Hans-Georg Maaßen (shown), the president of Germany’s domestic security agency (known as the Federal Office for the Protection of the Constitution — BfV) told ZDF, the German public broadcaster, on February 5 that his agency has received more than 100 warnings that Islamic State (ISIS) militants have entered his nation among refugees. Maaßen said:
We have repeatedly seen that terrorists ... have slipped in camouflaged or disguised as refugees. This is a fact that the security agencies are facing.
We are trying to recognize and identify whether there are still more IS fighters or terrorists from IS that have slipped in.
While noting the need for caution, Maaßen also sought to assure Germans that the government was doing everything possible to head off the terrorist threat:
We are in a serious situation and there is a high risk that there could be an attack. But the security agencies, the intelligence services and the police authorities are very alert and our goal is to minimize the risk as best we can.
Maaßen said there was “concrete evidence there are people planning terror attacks in Germany,” but there’s “no indication of an imminent attack.”
The Atlantic reported that Maaßen’s statement came a day after police in Berlin arrested three Algerians with suspected ties to ISIS who, they say, were planning a terrorist attack on the German capital. Among those arrested was a man held at a refugee shelter in Attendorn, Germany, who was the alleged head of the terrorist cell. German authorities said he entered the European Union posing as a refugee.
The European refugee crisis began in 2015, when large numbers of refugees fleeing turmoil in places such as Syria, Libya, Afghanistan, and Iraq started traveling to Europe to seek asylum. Germany initially accepted the lion’s share of refugees, taking in more than half a million of these migrants from the Middle East, more than twice as many as the next-highest European Union nation — France. However, it announced a sudden change in policy last September and decided to restrict the flow of migrants across its borders.
Germany’s Interior Minister Thomas de Mazière announced the change in policy on September 13, noting:
At this moment Germany is temporarily introducing border controls again along [the EU’s] internal borders. The focus will be on the border to Austria at first. The aim of these measures is to limit the current inflows to Germany and to return to orderly procedures when people enter the country.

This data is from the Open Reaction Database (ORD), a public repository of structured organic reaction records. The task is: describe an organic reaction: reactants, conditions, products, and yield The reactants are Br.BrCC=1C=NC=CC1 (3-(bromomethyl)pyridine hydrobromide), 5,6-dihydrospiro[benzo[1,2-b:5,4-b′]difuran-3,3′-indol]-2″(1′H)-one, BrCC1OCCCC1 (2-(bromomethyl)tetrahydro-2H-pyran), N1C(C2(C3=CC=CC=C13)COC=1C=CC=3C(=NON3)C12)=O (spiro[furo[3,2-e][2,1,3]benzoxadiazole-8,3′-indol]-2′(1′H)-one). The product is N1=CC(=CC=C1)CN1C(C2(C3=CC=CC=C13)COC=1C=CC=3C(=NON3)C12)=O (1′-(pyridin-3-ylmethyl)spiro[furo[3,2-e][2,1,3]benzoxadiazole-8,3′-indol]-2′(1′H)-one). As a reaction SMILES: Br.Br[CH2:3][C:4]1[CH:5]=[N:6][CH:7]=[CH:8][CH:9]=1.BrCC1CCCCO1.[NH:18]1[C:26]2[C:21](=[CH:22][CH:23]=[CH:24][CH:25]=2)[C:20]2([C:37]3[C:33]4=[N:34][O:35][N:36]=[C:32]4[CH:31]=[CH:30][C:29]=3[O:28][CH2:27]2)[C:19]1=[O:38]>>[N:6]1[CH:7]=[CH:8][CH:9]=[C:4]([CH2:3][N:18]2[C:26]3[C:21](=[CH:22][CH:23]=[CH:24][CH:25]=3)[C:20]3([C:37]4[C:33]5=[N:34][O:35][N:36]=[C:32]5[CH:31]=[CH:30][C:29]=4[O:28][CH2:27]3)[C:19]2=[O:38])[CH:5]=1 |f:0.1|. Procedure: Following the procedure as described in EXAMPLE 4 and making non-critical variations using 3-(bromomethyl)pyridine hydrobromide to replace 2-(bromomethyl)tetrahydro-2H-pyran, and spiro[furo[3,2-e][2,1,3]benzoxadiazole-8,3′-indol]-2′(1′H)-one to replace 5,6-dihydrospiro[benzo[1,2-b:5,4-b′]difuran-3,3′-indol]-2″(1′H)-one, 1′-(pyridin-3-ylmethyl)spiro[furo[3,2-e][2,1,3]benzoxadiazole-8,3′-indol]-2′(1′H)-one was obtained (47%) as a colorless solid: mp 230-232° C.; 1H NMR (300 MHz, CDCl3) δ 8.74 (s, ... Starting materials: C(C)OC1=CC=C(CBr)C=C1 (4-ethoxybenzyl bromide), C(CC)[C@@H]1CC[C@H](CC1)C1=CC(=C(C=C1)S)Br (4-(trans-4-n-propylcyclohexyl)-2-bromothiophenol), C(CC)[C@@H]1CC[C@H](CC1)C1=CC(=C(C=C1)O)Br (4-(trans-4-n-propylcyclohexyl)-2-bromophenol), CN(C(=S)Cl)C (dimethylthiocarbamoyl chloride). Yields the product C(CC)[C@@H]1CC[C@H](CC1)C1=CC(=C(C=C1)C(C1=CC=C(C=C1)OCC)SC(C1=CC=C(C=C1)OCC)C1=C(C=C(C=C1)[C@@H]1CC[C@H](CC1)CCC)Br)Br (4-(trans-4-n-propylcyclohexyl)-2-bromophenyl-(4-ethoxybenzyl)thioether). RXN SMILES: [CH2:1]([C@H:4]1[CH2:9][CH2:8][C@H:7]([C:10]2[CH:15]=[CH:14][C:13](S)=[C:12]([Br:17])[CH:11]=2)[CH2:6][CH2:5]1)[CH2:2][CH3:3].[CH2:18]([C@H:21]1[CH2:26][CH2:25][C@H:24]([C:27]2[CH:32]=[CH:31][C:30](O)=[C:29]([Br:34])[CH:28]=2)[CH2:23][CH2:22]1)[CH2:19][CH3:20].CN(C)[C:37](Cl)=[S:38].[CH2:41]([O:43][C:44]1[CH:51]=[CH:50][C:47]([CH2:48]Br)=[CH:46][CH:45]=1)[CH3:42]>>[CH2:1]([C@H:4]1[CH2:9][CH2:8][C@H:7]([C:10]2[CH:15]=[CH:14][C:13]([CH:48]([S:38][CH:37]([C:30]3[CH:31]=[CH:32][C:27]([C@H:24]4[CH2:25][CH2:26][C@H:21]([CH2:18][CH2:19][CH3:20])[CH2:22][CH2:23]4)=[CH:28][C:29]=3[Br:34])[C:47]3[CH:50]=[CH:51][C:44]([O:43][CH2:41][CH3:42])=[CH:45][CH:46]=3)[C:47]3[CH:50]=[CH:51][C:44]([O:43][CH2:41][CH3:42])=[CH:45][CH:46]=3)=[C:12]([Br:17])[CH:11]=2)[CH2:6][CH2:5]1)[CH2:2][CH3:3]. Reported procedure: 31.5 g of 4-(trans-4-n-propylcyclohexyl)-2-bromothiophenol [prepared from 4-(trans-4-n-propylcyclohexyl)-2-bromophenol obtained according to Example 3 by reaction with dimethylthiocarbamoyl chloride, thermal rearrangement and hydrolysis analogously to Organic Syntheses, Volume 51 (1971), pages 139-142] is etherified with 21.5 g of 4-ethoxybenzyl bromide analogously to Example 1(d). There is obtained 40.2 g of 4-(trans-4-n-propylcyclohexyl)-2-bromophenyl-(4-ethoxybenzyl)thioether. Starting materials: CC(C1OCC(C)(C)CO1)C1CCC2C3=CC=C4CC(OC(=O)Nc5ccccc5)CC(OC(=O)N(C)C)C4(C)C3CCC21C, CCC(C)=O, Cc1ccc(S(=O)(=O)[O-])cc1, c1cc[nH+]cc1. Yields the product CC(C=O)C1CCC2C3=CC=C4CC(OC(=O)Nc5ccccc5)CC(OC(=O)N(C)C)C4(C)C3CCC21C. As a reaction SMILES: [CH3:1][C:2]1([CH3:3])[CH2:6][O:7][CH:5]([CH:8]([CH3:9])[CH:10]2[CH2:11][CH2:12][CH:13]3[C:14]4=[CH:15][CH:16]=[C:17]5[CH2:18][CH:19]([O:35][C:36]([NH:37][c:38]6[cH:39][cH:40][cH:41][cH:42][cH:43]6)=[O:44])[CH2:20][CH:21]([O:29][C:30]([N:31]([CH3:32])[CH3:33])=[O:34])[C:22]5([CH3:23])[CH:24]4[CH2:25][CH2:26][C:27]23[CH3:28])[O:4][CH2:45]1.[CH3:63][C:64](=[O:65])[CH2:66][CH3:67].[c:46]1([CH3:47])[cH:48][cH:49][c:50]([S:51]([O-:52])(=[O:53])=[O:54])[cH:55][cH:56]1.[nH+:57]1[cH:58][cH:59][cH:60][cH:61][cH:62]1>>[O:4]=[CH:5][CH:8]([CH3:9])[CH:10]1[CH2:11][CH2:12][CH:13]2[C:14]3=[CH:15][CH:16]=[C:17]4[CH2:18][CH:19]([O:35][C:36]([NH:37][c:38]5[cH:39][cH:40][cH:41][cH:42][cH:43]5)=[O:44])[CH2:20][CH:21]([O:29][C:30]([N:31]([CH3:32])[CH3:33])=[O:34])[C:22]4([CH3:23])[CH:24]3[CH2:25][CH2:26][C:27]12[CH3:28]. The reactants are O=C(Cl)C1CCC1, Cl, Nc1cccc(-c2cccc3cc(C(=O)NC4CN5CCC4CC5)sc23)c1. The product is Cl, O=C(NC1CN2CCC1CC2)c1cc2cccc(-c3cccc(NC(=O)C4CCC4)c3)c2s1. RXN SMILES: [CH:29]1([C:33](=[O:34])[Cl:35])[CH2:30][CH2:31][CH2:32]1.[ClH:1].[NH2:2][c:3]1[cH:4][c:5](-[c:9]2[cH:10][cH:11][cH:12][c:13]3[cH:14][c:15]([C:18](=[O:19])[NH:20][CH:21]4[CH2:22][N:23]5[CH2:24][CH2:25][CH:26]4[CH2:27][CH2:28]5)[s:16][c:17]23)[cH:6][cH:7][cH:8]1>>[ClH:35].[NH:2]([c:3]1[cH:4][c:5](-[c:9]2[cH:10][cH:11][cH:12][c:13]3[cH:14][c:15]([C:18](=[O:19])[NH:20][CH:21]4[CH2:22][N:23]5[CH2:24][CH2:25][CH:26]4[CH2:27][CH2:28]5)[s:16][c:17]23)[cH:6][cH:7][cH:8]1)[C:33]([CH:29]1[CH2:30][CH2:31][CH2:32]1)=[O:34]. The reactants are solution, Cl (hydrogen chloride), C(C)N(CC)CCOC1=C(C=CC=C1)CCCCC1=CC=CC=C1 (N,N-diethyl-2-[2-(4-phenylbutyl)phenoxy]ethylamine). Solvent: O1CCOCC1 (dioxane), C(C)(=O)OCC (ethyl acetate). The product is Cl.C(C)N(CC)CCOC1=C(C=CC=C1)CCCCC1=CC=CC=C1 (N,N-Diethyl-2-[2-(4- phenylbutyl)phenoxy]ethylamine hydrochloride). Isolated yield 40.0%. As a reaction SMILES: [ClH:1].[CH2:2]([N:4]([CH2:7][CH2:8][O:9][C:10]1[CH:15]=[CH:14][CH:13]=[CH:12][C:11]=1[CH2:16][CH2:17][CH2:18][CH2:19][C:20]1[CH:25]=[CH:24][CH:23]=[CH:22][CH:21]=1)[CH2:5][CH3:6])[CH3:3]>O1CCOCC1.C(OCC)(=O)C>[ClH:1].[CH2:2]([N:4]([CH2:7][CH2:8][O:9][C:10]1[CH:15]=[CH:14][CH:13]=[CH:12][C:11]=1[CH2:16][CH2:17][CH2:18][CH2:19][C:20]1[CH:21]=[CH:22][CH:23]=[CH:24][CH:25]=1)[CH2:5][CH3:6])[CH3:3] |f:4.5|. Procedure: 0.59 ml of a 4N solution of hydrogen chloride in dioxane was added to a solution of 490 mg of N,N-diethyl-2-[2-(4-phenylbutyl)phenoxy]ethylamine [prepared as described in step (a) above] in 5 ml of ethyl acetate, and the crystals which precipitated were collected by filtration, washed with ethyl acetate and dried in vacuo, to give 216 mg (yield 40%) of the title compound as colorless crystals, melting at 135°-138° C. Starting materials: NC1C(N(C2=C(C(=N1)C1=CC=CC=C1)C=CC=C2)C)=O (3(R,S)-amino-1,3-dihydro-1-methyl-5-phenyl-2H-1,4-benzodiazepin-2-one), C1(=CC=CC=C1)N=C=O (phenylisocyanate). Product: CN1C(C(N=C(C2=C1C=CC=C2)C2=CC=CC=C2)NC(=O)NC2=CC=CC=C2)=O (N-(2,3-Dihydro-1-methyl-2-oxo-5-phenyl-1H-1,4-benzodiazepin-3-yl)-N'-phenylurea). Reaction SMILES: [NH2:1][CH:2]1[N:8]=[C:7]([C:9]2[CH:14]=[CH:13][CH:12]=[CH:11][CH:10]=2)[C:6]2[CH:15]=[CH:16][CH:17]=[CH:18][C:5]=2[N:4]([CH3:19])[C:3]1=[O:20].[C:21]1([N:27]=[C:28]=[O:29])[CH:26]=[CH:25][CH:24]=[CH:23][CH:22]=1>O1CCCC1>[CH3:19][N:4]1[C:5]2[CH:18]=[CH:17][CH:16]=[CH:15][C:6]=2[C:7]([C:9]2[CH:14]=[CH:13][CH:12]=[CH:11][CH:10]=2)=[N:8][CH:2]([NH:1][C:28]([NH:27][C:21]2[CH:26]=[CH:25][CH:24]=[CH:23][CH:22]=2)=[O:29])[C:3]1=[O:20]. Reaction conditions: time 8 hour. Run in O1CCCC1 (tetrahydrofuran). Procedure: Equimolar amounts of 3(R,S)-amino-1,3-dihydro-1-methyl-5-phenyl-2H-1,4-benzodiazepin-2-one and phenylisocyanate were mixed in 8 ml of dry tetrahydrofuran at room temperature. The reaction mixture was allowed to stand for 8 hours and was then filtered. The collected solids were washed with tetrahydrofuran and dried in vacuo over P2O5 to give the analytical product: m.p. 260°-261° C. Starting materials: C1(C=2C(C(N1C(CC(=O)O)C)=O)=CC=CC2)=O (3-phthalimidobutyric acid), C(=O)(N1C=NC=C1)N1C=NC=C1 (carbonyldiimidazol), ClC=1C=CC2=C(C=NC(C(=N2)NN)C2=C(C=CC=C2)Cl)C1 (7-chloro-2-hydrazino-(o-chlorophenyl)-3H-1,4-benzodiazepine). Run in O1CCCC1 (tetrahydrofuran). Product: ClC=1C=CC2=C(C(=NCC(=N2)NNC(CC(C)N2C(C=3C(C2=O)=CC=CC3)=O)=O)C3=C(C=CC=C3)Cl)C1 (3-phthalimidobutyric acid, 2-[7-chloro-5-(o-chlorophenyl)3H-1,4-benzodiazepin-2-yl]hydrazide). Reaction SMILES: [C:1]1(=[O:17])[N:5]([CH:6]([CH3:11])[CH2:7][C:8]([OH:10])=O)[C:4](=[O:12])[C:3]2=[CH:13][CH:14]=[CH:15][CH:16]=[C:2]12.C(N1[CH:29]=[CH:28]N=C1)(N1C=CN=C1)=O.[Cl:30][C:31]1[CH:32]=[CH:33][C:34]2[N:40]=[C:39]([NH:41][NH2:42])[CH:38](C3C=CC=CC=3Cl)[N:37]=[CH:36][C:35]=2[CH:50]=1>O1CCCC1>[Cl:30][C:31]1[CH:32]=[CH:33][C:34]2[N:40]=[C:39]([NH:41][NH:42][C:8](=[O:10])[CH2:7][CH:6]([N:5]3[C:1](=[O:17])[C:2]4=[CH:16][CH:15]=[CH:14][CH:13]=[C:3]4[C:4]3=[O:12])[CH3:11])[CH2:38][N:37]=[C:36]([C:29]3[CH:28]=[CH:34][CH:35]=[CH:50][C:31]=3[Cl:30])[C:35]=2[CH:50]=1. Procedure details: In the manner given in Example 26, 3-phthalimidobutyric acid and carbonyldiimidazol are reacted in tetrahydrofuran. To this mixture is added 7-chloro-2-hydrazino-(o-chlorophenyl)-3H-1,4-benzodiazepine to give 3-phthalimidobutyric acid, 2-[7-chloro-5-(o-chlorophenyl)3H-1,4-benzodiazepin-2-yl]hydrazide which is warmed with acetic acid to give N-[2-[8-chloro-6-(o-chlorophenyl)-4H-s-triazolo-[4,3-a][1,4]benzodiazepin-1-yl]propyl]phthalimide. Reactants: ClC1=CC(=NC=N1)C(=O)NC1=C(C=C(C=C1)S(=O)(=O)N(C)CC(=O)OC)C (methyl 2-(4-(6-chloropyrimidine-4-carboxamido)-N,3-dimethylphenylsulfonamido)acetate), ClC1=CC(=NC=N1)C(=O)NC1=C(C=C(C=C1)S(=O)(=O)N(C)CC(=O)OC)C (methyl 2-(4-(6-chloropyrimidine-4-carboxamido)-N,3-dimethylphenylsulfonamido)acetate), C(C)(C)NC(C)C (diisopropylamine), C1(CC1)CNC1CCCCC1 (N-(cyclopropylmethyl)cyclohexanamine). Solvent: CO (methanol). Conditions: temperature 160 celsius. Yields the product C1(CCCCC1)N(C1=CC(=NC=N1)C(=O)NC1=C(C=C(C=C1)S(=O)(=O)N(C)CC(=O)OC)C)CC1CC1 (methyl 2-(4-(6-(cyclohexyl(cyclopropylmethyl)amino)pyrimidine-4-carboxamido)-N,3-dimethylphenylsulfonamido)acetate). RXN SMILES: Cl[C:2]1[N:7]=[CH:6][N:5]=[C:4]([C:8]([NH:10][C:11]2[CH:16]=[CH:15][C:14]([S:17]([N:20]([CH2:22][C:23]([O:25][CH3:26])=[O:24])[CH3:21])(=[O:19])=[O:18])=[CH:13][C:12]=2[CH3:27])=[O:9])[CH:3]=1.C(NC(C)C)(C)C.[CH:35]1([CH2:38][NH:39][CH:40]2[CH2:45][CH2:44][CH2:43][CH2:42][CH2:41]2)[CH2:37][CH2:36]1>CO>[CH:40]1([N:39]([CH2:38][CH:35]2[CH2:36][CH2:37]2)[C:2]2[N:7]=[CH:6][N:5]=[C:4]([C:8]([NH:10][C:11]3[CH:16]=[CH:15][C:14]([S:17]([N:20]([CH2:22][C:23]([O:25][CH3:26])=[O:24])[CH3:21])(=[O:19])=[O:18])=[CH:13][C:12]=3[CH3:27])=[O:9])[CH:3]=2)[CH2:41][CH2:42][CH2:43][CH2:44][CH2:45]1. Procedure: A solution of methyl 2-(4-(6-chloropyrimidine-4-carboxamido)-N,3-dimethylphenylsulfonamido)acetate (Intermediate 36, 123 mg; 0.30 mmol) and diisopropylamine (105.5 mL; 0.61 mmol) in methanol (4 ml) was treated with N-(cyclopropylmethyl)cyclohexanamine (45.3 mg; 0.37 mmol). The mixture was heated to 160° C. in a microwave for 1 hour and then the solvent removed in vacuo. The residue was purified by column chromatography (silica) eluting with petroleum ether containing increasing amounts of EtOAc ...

De Mazière explained that the new restrictions were partly necessary for security reasons and added: “This step has become necessary. The great readiness to help that Germany has shown in recent weeks ... must not be overstretched.”
Following the terrorist attacks in Paris on November 13, European authorities became more vigilant concerning the possibility of members of ISIS and other Islamic terrorist groups hiding themselves among the immense flow of refugees to enter Europe.
The concern was legitimate. Last October, Abdelhamid Abaaoud, the individual French and Belgian officials suspected was the mastermind of the attacks, falsely identified himself as Ahmad al Muhammad and was allowed to enter Greece among the waves of Syrian refugees flooding into Europe. Abaaoud fled Belgium to Syria following a January 15 police raid on a terrorist operation to which he belonged. In February, he was quoted by the Islamic State’s (ISIS’s) English-language magazine, Dabiq, as saying that he had secretly returned to Belgium to lead the terror cell. That he reentered the country so easily, despite his picture having been broadcast in the news, was indicative of the very poor border security prevalent in Europe.
French President François Hollande, however, apparently did not get the message. Speaking to a gathering of France’s mayors on November 18, Hollande said his nation would continue to welcome refugees despite the security concerns voiced by many of his countrymen following the Paris terrorist attacks.
“Life should resume fully,” Hollande told the mayors, “France should remain as it is. Our duty is to carry on our lives.”